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Only three sporadic cases with TPM3-associated cap myopathy with de novo mutations have thus far been described (Table 1). Here, we report the first autosomal dominant family with TPM3-associated cap myopathy. Mutations in the TPM3 gene can also cause other congenital myopathies, particularly nemaline myopathy (NEM) and congenital fibre type disproportion (CFTD). Most clinical features in our family with cap myopathy are in accordance with findings in NEM and CFTD: stable or slow progressive courses, proximal, distal and axial muscle weakness, scoliosis, high arched palate and respiratory involvement. In contrast, patients with TPM3 nemaline myopathy often have a marked myopathic face [17]. Weakness of neck flexion and ankle dorsiflexion, which were prominent in our family, are also found in CFTD caused by TPM3 mutations [18]. In contrast to NEM, severe cases with death in infancy are rare in cap myopathy. Only one case of severe cap myopathy, associated with death at the fifth year of life has been reported. This patient carried an ACTA1 mutation [12]. In one case of TPM3-associated cap myopathy [10], muscle computer tomography showed fatty infiltration of paravertebral, gluteal, biceps femoris, soleus and feet extensor muscles. However, masseter muscles were not examined. Three other reports of muscle MRI in patients with cap myopathy and TPM2 mutations describe involvement of gluteus maximus, sartorius and anterolateral leg compartment muscles [14], or fatty infiltration of paravertebral, gluteus maximus and hamstring muscles with sparing of rectus femoris, gracilis and sartorius muscles [5], or masticator, paraspinal, biceps femoris, soleus and tibiales muscle involvement [19]. Therefore, common muscle MRI findings in patients with cap myopathy caused by TPM2 and TPM3 mutations may be paraspinal, gluteal, hamstrings (especially biceps femoris), soleus and tibialis anterior muscles involvement with relative sparing of rectus femoris and gastrocnemius muscles. This pattern of muscle involvement is congruent to that seen in our study. Interestingly, we additionally found bilateral masseter muscle hypertrophy, which has not been described previously. In one TPM2-associated patient with cap myopathy, fatty infiltration (without hypertrophy) in masseter, temporal and pterygoidei muscles was reported [19]. In other TPM3 related myopathies (NEM, CFTD), muscle MRI either reveals involvement of paravertebral, abdominal and gluteal muscles [20] or shows unspecific increase of interstitial or fatty tissue [21]. Furthermore, the pattern of MRI muscle involvement in our family did not correspond to the previously reviewed patterns in distinct congenital myopathies caused by mutations in other genes, such as RYR1, SEPN1, DNM2, MTM1, NEB, MYH7, ACTA1 or TPM2 (reviewed in [22]). Therefore, the pattern of muscle involvement combined with masseter muscle hypertrophy on muscle MRI might help to orient the genetic diagnosis in cap myopathy towards a TPM3 mutation.


Muscle biopsy in our patients revealed typical caps with light and electron microscopic characteristics and immunohistochemical features corresponding to previous reports [1–15]. The number of cap structures seems to correlate with disease severity and age [3–5,10,12] (Table 1). In our study, we found a discrete difference concerning the number of fibres with caps in the biopsies of the two patients. In the index patient, caps were present in 6% of the fibres (age at biopsy was 34 years), while her mother showed 10% of cap-containing fibres (biopsy at 68 years). Whether this is an effect of age and disease severity or a selection bias remains unclear, though both biopsies were performed in the quadriceps muscle. Several reports describe the clinical, genetic and histopathological overlap between cap myopathy, NEM, CFTD and core myopathy [4,6,8–11,14,18,21,23–25]. In some cases, even the same mutation causes distinct histopathologies in different patients, including cap myopathy, CFTD and NEM [10,11,13,18,21,23–25], occasionally even in the same family [4,6]. These findings are confirmed by occasional concomitant electron microscopic findings of rod-like structures in the cap formations [10] and the progression of typical CFTD pattern to cap structures in a twice biopsied patient [10]. Missense mutations at position p.Leu149 have thus far not been reported in TPM3. Several facts provide evidence that this mutation causes cap myopathy in the currently reported family. The mutation was found in the index patient and her affected son, while the unaffected father of the index patient did not carry the mutation. Thus, the mutation segregated with the disease. Furthermore, the mutation was not found in relevant databases and the ACTA1 and TPM2 genes, which are the two other known causative genes of cap myopathy, were additionally sequenced and revealed no pathogenetic variants. In addition, the caps showed immunoreactivity for antibodies directed against tropomyosin. To our knowledge, this is the first report of a mutation at amino acid position 149 of TPM3 (exon 4). TPM3 mutations causing cap myopathy are described in exons 4 and 5 of the TPM3 gene [10,11,13]. Interestingly, mutations in TPM3 causing nemaline myopathy and CFTD are reported all over the TPM3 gene, including exons 4 and 5. The exon 4 is present in TPM1, TPM2 and TPM3 with minor variations in amino acid sequence ( Cap myopathy associated mutations in ACTA1, TPM2 and TPM3 may present as missense mutations, small duplications or deletions (Table 1). In this family, the p.Leu149 missense mutation causes the exchange of the highly conserved amino acid leucin. Bioinformatic analysis using PolyPhen-2 ( pph2; [26]) predicts probably damaging of the mutation with a score of 0.991 (sensitivity: 0.72; specificity: 0.96). The mutation may influence the strictly organized alpha-helical coiled coil protein structure and interaction with other proteins (e.g. F-actin), resulting in the described clinico-histopathological phenotype. Up to now, the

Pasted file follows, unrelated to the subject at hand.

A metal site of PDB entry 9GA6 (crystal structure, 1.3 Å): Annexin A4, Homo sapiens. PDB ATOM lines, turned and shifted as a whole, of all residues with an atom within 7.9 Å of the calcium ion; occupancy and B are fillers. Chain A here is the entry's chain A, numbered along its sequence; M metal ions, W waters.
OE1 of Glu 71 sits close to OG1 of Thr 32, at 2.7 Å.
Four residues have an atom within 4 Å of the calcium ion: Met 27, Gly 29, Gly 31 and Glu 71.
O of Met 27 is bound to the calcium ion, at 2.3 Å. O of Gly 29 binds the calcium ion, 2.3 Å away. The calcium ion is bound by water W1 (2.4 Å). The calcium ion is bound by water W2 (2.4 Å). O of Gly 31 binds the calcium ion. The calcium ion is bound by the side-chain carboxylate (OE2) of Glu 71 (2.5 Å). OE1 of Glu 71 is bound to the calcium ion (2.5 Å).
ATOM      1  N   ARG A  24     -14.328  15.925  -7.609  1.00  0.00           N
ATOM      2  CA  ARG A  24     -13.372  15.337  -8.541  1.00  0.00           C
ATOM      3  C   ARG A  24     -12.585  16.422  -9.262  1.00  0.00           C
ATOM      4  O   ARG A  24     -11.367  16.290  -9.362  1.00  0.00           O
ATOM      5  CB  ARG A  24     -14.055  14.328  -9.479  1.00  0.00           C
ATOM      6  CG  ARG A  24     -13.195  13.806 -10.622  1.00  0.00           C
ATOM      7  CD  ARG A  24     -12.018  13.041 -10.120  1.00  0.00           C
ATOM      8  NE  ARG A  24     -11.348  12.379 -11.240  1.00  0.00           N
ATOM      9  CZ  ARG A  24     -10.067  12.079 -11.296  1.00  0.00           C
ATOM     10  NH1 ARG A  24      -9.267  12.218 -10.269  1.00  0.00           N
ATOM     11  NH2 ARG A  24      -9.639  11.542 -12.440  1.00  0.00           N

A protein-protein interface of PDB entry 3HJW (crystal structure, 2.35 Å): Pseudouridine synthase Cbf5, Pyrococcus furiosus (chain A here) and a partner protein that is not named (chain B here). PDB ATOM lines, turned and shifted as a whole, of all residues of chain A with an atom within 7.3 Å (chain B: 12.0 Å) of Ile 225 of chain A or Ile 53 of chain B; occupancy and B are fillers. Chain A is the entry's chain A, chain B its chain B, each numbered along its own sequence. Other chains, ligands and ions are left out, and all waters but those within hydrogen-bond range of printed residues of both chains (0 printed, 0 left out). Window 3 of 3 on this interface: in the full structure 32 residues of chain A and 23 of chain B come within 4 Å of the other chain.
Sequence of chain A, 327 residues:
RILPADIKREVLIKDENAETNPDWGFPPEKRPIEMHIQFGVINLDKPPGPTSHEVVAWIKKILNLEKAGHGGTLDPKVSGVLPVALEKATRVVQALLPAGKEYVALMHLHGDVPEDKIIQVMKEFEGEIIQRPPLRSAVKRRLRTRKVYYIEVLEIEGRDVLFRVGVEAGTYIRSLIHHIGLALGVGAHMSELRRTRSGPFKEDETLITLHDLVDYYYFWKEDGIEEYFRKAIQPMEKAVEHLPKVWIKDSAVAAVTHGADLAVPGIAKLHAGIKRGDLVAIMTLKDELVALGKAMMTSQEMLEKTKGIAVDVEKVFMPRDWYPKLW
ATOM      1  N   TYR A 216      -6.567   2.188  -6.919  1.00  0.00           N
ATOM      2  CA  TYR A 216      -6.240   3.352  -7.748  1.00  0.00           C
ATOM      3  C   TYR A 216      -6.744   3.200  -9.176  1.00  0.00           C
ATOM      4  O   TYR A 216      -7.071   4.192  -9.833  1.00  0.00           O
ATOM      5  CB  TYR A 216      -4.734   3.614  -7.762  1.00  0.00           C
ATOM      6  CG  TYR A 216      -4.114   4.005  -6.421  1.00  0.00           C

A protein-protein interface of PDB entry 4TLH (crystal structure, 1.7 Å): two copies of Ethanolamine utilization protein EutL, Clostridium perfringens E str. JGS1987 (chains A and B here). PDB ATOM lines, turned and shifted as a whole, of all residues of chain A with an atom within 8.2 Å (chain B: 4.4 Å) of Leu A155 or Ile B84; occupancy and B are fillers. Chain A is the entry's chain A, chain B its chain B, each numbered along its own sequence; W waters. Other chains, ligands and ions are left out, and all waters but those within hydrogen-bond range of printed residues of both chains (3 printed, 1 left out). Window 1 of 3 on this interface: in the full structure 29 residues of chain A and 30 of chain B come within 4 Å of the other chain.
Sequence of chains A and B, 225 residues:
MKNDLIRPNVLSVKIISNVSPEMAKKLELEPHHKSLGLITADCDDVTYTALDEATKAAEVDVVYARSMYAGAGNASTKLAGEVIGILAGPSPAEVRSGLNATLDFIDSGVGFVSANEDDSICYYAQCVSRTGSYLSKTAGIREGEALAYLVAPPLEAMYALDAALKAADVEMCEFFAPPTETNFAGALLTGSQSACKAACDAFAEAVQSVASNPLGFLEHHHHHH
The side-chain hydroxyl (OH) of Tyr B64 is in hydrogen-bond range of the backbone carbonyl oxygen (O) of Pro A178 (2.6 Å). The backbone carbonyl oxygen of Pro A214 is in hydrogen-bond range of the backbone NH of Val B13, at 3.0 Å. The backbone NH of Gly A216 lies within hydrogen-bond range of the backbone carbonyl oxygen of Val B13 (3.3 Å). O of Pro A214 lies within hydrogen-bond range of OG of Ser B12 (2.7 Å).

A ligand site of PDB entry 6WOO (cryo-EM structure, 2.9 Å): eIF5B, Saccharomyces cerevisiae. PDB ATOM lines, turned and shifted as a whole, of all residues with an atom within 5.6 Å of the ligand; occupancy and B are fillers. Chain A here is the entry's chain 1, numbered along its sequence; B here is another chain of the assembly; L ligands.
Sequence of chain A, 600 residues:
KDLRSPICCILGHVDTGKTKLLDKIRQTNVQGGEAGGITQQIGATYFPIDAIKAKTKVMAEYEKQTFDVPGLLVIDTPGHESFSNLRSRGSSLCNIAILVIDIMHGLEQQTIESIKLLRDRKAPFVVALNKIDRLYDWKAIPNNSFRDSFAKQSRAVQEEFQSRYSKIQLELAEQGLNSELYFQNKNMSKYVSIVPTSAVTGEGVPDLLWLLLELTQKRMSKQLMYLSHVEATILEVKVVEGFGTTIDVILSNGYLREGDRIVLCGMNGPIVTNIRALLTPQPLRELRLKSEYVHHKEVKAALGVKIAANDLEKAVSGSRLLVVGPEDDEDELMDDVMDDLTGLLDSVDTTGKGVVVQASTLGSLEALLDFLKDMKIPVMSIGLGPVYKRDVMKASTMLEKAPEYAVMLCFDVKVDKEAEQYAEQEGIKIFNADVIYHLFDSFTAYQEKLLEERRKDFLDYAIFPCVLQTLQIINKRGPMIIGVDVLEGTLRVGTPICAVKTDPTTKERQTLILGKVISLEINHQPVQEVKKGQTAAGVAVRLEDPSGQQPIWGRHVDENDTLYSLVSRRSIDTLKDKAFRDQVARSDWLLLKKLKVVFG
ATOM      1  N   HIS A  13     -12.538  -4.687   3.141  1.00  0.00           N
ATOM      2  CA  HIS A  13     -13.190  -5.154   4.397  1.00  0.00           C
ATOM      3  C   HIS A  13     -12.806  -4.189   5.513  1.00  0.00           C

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variety of genes, different kinds of mutations and amino acid exchanges, all resulting in the histopathological cap myopathy-phenotype, as well as the overlap to other myopathies is not sufficiently understood. Further studies are needed to understand the underlying pathomechanisms and currently unknown modifying factors. 4. Conclusions Although the clinical presentation is not specific for cap myopathy but rather typical for the heterogeneous group of overlapping congenital myopathies, clinicians should think of cap myopathy in patients with childhood onset, mild progressive generalized hypotrophy and mild muscle weakness, associated with an elongated face, high arched palate and scoliosis. The diagnosis is suspected based on clinical features but a muscle biopsy is necessary to confirm cap myopathy. The MRI pattern of muscle involvement and the presence of masseter muscle hypertrophy may further guide molecular genetic diagnosis. Regular respiratory and cardiac examinations are important, even when patients have no anamnestic clues for respiratory or heart involvement. Acknowledgements We thank the patients and their family for participating in our study. We are grateful to the technical and administrative personnel of the Department of Neurology, the Institute of Neuropathology and the Department of Radiology of the University Hospital Aachen for their support. References [1] Fidzianska A, Badurska B, Ryniewicz B, Dembek I. “Cap disease”: new congenital myopathy. Neurology 1981;31(9):1113–20. [2] Schro¨der JM. Pathologie der muskulatur. Berlin Heidelberg, New York: Springer; 1982, p. 262–4. [3] Fidzian´ska A. “Cap disease”-a failure in the correct muscle fibre formation. J Neurol Sci 2002;201(1–2):27–31. [4] Cuisset JM, Maurage CA, Pellissier JF, et al. ‘Cap myopathy’: case report of a family. Neuromuscul Disord 2006;16(4):277–81. [5] Lehtokari VL, Ceuterick-de Groote C, de Jonghe P, et al. Cap disease caused by heterozygous deletion of the beta-tropomyosin gene TPM2. Neuromuscul Disord 2007;17(6):433–42. [6] Tajsharghi H, Ohlsson M, Lindberg C, Oldfors A. Congenital myopathy with nemaline rods and cap structures caused by a mutation in the beta-tropomyosin gene (TPM2). Arch Neurol 2007;64(9):1334–8. [7] Ohlsson M, Quijano-Roy S, Darin N, et al. New morphologic and genetic findings in cap disease associated with beta-tropomyosin (TPM2) mutations. Neurology 2008;71(23):1896–901.